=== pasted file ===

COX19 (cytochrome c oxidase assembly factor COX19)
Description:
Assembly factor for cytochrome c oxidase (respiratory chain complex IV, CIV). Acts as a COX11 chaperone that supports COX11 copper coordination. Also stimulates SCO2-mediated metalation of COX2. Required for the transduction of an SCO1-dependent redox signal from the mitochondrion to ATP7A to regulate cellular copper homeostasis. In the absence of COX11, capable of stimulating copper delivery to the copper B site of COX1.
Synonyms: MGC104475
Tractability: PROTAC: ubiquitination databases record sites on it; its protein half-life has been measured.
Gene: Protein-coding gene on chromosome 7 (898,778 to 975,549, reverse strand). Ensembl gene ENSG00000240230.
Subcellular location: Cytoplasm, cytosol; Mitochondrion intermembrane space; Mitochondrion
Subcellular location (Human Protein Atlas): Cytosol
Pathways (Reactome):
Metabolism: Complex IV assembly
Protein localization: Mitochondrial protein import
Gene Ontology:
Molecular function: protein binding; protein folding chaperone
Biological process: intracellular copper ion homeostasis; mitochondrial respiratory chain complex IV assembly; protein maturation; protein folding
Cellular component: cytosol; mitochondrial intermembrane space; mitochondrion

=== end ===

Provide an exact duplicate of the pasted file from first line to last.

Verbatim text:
COX19 (cytochrome c oxidase assembly factor COX19)
Description:
Assembly factor for cytochrome c oxidase (respiratory chain complex IV, CIV). Acts as a COX11 chaperone that supports COX11 copper coordination. Also stimulates SCO2-mediated metalation of COX2. Required for the transduction of an SCO1-dependent redox signal from the mitochondrion to ATP7A to regulate cellular copper homeostasis. In the absence of COX11, capable of stimulating copper delivery to the copper B site of COX1.
Synonyms: MGC104475
Tractability: PROTAC: ubiquitination databases record sites on it; its protein half-life has been measured.
Gene: Protein-coding gene on chromosome 7 (898,778 to 975,549, reverse strand). Ensembl gene ENSG00000240230.
Subcellular location: Cytoplasm, cytosol; Mitochondrion intermembrane space; Mitochondrion
Subcellular location (Human Protein Atlas): Cytosol
Pathways (Reactome):
Metabolism: Complex IV assembly
Protein localization: Mitochondrial protein import
Gene Ontology:
Molecular function: protein binding; protein folding chaperone
Biological process: intracellular copper ion homeostasis; mitochondrial respiratory chain complex IV assembly; protein maturation; protein folding
Cellular component: cytosol; mitochondrial intermembrane space; mitochondrion